As Hollywood production kicks back into full gear from the coronavirus, the California Film Commission said Monday that HBO Max’s Kaley Cuoco-starring thriller and TBS’ Nasim Pedrad-created and -starring sitcom have been awarded lucrative tax incentives to relocate to the nation’s most populous state.
“We’re thrilled to be bringing The Flight Attendant to California for our second season,” executive producer and lead Cuoco told Deadline today. “We are excited to build upon the world we established in New York during our first season with a variety of California locations.”
The snagging of the shows pushes the number of TV series that have moved from elsewhere to California — a top priority for the $330 million-a-year tax credits program — to nearly two dozen series over the past several years.
Of course, just because you get the credits doesn’t always mean you get renewed. The Right Stuff was given $13.7 million to move from Florida to California in last fall’s allocation period. Yet, Disney+ pulled the plug on the NASA series from EP Leonardo DiCaprio and Warner Bros TV earlier this month.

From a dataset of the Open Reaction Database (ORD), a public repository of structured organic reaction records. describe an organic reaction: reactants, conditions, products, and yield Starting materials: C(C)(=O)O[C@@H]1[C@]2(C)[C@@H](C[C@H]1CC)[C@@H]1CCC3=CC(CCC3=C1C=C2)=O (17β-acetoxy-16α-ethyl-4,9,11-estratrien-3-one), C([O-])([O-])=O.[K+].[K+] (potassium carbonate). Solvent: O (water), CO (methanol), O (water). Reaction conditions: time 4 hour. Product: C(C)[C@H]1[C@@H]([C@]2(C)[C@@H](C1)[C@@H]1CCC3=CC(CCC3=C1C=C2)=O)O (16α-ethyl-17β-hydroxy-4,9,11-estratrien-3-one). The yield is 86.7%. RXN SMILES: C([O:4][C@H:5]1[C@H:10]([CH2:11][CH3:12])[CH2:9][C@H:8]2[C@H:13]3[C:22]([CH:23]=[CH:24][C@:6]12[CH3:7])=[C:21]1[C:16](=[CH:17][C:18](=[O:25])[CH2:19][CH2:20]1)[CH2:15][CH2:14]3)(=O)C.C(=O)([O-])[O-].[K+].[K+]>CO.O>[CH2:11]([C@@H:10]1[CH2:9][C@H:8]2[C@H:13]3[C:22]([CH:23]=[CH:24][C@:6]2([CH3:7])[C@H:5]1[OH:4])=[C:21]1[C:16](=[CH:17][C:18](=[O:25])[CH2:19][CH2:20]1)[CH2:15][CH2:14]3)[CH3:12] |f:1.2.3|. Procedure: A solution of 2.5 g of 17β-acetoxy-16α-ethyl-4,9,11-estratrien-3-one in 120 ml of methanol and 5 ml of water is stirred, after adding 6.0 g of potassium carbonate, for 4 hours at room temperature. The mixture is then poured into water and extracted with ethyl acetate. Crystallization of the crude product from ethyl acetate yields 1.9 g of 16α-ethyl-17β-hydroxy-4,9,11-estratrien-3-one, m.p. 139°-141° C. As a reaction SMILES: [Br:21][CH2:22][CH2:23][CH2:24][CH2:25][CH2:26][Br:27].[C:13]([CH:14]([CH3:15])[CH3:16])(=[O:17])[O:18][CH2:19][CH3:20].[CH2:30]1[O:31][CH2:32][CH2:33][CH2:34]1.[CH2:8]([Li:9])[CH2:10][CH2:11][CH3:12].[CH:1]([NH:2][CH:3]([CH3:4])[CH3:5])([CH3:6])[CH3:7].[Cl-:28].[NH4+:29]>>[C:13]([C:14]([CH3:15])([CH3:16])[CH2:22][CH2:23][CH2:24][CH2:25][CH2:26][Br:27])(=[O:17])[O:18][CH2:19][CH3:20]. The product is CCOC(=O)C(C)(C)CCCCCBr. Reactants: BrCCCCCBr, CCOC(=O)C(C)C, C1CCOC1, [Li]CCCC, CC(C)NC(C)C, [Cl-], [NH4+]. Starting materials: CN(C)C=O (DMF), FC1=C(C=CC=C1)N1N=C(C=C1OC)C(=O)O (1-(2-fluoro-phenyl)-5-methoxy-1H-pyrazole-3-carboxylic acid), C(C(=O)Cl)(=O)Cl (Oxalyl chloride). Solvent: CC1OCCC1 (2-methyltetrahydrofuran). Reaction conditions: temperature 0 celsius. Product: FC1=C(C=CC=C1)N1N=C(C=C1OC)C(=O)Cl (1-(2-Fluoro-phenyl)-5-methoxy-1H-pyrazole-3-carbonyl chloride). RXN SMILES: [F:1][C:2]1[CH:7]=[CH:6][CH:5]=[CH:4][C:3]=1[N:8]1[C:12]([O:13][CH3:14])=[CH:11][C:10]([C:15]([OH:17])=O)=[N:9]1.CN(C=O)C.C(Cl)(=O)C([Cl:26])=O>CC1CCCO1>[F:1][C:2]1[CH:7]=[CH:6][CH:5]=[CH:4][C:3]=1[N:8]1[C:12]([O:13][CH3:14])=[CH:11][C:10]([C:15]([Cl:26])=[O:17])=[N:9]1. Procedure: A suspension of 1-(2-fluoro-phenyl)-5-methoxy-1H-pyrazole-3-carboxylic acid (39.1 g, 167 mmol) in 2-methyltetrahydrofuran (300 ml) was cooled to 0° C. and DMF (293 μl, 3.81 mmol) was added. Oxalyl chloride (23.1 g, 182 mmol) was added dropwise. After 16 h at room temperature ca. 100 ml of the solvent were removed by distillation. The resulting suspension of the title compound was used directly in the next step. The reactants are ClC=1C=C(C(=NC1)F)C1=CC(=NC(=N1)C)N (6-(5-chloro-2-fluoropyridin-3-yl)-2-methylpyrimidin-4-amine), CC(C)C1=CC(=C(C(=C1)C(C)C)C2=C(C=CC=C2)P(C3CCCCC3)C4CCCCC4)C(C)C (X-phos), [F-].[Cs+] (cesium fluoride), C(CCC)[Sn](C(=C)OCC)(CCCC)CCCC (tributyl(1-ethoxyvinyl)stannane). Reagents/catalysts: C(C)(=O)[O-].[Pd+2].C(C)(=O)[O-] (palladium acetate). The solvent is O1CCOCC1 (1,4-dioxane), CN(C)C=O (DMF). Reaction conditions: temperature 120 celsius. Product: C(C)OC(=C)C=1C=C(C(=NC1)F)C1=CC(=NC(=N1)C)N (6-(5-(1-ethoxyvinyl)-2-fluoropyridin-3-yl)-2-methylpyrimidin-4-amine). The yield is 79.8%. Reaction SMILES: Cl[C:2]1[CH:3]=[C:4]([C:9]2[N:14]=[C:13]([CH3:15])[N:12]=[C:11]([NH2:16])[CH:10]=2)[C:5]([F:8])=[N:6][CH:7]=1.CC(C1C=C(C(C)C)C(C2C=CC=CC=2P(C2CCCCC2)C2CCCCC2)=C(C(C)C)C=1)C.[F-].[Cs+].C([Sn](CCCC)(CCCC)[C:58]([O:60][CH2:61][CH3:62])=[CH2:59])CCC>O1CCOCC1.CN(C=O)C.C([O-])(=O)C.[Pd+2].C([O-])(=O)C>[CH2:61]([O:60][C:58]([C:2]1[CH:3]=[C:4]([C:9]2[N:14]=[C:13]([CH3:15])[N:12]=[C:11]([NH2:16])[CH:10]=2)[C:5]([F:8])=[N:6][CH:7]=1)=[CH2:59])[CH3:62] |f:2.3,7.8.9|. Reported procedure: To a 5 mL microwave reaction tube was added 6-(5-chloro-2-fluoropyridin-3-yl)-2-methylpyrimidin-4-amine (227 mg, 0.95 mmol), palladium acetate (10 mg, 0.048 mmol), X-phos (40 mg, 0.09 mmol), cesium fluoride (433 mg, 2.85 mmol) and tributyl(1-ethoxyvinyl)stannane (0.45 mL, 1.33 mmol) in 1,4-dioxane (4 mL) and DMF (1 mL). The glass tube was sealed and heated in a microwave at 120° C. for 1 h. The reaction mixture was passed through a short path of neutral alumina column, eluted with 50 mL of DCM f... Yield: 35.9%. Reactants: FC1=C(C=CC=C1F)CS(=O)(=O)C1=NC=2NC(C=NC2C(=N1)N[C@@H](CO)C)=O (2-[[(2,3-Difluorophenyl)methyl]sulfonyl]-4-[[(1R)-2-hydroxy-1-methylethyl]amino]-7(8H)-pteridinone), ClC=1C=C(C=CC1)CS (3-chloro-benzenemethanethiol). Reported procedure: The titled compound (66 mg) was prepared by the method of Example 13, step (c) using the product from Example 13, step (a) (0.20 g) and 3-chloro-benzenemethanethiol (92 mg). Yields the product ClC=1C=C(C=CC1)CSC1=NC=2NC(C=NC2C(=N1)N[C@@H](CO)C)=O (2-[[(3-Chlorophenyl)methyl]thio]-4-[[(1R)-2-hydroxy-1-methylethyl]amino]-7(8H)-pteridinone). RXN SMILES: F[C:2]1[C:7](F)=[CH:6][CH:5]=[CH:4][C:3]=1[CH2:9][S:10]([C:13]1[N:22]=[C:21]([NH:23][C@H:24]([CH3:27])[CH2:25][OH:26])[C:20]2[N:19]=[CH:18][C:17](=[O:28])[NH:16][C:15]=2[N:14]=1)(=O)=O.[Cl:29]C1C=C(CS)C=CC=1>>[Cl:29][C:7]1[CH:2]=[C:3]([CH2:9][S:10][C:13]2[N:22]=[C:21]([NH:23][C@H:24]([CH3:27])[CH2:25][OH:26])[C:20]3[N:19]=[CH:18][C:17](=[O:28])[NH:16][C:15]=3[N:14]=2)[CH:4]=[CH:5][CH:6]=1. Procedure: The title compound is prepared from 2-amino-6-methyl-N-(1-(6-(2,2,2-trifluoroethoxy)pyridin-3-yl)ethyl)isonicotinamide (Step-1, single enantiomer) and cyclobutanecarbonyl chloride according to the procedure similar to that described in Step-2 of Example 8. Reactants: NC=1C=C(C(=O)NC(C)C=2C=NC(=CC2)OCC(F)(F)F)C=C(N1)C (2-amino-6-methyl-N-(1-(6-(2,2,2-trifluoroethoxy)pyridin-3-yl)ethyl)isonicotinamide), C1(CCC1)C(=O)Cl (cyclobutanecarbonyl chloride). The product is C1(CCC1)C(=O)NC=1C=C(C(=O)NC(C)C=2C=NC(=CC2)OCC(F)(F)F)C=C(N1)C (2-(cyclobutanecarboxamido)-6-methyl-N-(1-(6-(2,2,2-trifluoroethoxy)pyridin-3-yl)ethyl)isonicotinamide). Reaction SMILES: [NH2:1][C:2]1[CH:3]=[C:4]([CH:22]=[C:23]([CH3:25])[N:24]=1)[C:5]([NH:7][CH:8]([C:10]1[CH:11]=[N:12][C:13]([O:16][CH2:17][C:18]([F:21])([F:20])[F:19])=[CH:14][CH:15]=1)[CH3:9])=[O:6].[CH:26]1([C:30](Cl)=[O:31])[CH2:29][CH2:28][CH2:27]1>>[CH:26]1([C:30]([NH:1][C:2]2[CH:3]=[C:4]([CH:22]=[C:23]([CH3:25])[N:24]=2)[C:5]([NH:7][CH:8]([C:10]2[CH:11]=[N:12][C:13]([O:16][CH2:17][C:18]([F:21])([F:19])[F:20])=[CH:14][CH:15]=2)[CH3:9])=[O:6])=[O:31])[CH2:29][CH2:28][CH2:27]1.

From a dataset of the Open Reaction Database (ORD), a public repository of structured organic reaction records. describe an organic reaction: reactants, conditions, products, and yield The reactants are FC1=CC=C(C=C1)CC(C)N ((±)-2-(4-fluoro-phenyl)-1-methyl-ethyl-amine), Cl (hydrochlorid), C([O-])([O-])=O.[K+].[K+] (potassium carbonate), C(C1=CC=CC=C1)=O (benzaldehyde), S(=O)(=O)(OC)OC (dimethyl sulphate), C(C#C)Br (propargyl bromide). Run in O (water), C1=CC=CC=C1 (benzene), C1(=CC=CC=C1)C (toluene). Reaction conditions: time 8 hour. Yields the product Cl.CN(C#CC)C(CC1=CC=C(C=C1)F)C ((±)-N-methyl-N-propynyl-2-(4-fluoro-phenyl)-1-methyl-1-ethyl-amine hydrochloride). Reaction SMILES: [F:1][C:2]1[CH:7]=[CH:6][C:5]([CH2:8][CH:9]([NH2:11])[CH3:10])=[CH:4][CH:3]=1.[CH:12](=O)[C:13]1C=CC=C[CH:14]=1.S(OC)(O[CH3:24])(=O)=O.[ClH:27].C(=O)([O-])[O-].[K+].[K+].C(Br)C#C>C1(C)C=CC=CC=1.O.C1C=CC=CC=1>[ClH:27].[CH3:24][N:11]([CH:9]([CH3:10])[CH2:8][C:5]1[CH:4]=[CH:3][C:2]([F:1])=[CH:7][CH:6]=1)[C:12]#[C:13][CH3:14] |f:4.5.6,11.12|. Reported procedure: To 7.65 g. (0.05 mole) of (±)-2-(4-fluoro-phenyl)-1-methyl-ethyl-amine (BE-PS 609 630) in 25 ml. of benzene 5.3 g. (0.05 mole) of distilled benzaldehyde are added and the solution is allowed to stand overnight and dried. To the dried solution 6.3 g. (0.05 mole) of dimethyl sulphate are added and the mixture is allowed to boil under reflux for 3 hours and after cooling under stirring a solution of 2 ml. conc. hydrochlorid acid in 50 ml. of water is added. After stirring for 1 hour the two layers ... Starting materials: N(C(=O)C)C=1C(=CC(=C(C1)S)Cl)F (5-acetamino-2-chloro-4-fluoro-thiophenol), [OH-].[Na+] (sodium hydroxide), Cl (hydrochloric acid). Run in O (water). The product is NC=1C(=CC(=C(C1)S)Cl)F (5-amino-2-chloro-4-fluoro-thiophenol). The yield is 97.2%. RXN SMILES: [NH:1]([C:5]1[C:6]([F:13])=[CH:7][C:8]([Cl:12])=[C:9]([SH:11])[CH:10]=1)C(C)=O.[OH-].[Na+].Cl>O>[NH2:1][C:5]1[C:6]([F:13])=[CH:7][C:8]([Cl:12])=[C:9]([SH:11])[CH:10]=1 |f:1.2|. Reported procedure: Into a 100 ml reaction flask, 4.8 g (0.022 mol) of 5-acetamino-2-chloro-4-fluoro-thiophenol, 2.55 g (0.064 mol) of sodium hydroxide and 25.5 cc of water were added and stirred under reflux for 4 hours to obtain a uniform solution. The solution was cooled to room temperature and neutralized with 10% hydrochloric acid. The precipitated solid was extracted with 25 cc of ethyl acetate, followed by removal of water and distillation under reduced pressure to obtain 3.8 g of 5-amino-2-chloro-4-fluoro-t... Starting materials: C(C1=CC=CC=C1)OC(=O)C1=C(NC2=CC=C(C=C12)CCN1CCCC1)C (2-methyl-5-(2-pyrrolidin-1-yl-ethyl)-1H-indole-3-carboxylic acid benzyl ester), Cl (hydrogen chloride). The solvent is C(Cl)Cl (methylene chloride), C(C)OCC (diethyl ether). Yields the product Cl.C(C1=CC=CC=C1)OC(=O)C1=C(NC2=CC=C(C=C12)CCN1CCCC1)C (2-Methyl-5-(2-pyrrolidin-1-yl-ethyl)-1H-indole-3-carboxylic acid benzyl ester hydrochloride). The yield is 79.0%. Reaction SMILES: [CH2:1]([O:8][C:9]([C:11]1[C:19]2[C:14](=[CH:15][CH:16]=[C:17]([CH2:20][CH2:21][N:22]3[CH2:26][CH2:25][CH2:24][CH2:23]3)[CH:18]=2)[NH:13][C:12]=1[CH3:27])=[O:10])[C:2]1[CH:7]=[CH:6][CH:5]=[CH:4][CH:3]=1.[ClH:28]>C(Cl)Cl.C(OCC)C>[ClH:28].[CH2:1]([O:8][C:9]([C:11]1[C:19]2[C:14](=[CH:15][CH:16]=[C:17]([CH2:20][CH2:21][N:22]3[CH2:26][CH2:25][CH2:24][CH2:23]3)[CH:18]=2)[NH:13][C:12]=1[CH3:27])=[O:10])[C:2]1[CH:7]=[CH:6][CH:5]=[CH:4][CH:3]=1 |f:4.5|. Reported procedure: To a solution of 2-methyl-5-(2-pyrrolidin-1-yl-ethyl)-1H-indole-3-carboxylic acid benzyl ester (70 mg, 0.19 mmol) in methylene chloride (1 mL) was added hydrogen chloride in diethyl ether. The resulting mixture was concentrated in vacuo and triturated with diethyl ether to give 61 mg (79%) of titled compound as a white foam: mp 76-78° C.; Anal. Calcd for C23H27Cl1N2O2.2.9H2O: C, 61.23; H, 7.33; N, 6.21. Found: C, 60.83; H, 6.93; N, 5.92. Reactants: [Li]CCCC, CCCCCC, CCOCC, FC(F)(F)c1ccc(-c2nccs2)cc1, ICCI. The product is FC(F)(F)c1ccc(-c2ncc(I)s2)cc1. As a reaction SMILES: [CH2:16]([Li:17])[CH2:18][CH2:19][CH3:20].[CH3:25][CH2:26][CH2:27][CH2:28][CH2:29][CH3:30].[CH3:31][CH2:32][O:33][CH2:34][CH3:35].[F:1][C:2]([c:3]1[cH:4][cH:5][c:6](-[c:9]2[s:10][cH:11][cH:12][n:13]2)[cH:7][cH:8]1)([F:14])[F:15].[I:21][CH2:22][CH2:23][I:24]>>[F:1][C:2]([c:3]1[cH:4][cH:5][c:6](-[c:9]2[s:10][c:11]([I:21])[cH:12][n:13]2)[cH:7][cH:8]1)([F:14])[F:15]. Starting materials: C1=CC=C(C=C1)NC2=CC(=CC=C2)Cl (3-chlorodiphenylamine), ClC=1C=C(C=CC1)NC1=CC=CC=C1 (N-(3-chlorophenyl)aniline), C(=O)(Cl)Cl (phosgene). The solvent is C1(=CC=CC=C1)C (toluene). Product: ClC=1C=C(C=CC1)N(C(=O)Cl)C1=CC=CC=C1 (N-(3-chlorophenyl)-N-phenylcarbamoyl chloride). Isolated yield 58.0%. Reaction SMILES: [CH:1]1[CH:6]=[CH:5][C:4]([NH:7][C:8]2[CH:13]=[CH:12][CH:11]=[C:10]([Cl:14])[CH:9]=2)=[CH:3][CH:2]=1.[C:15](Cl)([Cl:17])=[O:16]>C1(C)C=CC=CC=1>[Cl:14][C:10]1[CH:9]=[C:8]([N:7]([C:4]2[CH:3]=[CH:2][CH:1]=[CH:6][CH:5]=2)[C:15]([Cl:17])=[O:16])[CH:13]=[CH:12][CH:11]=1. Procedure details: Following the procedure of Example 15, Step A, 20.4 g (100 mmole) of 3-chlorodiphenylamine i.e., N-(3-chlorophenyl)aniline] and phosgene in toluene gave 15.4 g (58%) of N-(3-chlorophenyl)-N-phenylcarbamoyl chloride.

As for this year’s crop, the November 26, 2020-launching The Flight Attendant and the April 6, 2021-debuting Chad filmed in New York and Vancouver, respectively. Today’s news from the CFC is the first indication that the latter show on the WarnerMedia cabler may be coming back for another cycle. Set to return in the spring of 2022, The Flight Attendant was renewed for a second season mere weeks after its premiere on the AT&T-owned streamer.
In terms of cold hard cash, the Golden Globe-nominated and DGA Award-winning Flight Attendant received just more than $11 million in incentives, while the high school-set Chad got almost $3.6 million in the latest round of allocations that was open from March 15 -22.
The Flight Attendant and Chad are expected to generated around $58.3 million in what is called “qualified” below-the-line spending in California. Or to break that down to paychecks, the two shows will “employ 442 crew, 180 cast, and 1,980 background actors/stand-ins (the latter measured in ‘man-days’) over a combined 117 filming days in California,” according to the CFC.
If you are wondering why it seems so few shows were handed out credits in this round, the answer is in the question, so to speak. The round that was held last month was only open to previously relocated shows that are already in the CFC-administered program, and shows that were look to change locations.
However, more small-screen success is on the horizon as the next application period for TV is June 14-21. For features, with blockbusters playing the heavyweight role, the next application period is July 19-26.
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